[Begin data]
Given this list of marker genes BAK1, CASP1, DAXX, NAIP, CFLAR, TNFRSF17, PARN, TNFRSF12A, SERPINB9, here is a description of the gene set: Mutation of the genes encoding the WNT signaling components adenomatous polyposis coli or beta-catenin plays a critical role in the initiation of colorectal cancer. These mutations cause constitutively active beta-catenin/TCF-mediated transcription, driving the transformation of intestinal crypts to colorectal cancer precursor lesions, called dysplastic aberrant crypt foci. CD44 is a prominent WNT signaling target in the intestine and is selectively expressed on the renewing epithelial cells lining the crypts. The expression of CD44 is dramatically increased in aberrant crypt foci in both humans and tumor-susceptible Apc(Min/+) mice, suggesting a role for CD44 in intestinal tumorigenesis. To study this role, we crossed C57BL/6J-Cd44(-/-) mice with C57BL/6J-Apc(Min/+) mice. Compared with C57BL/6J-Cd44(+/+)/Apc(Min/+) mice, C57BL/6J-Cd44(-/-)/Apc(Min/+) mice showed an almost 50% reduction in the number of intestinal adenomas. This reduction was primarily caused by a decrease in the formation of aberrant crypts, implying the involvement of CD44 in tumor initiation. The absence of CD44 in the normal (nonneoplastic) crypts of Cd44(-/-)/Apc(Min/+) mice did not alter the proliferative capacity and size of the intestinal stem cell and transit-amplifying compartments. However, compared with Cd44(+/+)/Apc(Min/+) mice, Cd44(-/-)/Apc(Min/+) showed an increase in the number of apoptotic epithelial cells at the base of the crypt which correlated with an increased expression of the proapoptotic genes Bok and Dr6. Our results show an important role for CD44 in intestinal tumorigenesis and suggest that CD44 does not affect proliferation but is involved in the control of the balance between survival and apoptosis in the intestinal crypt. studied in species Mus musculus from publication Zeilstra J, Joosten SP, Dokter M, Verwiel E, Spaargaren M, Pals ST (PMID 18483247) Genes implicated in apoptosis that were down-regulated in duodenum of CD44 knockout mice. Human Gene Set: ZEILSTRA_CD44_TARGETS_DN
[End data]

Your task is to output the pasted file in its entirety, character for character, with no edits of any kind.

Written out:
Given this list of marker genes BAK1, CASP1, DAXX, NAIP, CFLAR, TNFRSF17, PARN, TNFRSF12A, SERPINB9, here is a description of the gene set: Mutation of the genes encoding the WNT signaling components adenomatous polyposis coli or beta-catenin plays a critical role in the initiation of colorectal cancer. These mutations cause constitutively active beta-catenin/TCF-mediated transcription, driving the transformation of intestinal crypts to colorectal cancer precursor lesions, called dysplastic aberrant crypt foci. CD44 is a prominent WNT signaling target in the intestine and is selectively expressed on the renewing epithelial cells lining the crypts. The expression of CD44 is dramatically increased in aberrant crypt foci in both humans and tumor-susceptible Apc(Min/+) mice, suggesting a role for CD44 in intestinal tumorigenesis. To study this role, we crossed C57BL/6J-Cd44(-/-) mice with C57BL/6J-Apc(Min/+) mice. Compared with C57BL/6J-Cd44(+/+)/Apc(Min/+) mice, C57BL/6J-Cd44(-/-)/Apc(Min/+) mice showed an almost 50% reduction in the number of intestinal adenomas. This reduction was primarily caused by a decrease in the formation of aberrant crypts, implying the involvement of CD44 in tumor initiation. The absence of CD44 in the normal (nonneoplastic) crypts of Cd44(-/-)/Apc(Min/+) mice did not alter the proliferative capacity and size of the intestinal stem cell and transit-amplifying compartments. However, compared with Cd44(+/+)/Apc(Min/+) mice, Cd44(-/-)/Apc(Min/+) showed an increase in the number of apoptotic epithelial cells at the base of the crypt which correlated with an increased expression of the proapoptotic genes Bok and Dr6. Our results show an important role for CD44 in intestinal tumorigenesis and suggest that CD44 does not affect proliferation but is involved in the control of the balance between survival and apoptosis in the intestinal crypt. studied in species Mus musculus from publication Zeilstra J, Joosten SP, Dokter M, Verwiel E, Spaargaren M, Pals ST (PMID 18483247) Genes implicated in apoptosis that were down-regulated in duodenum of CD44 knockout mice. Human Gene Set: ZEILSTRA_CD44_TARGETS_DN